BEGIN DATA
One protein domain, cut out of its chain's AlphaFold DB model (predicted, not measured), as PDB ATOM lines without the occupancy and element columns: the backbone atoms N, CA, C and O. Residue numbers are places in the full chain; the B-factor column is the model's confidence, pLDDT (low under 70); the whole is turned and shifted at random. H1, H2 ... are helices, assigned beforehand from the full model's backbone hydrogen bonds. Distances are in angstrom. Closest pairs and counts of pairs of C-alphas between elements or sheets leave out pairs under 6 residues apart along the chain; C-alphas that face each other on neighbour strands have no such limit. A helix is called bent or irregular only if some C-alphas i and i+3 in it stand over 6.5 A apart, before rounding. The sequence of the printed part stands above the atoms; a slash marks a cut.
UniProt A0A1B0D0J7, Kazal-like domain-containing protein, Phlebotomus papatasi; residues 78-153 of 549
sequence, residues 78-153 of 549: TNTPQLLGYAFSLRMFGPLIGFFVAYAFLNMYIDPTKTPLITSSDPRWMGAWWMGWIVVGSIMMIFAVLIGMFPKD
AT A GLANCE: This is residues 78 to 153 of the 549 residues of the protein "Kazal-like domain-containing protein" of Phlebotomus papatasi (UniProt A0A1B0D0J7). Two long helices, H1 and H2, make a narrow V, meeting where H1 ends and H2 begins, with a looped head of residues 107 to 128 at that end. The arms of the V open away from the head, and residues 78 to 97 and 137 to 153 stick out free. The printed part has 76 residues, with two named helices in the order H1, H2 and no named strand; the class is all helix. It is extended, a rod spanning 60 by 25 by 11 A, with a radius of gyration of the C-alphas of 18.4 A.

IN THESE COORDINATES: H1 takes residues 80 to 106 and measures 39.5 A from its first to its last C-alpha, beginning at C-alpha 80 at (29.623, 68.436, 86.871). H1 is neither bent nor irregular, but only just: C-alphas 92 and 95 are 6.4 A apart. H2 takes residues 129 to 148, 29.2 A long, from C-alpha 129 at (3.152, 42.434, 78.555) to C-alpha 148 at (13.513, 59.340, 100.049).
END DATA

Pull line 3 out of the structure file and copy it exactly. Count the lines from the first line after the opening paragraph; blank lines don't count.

AT A GLANCE: This is residues 78 to 153 of the 549 residues of the protein "Kazal-like domain-containing protein" of Phlebotomus papatasi (UniProt A0A1B0D0J7). Two long helices, H1 and H2, make a narrow V, meeting where H1 ends and H2 begins, with a looped head of residues 107 to 128 at that end. The arms of the V open away from the head, and residues 78 to 97 and 137 to 153 stick out free. The printed part has 76 residues, with two named helices in the order H1, H2 and no named strand; the class is all helix. It is extended, a rod spanning 60 by 25 by 11 A, with a radius of gyration of the C-alphas of 18.4 A.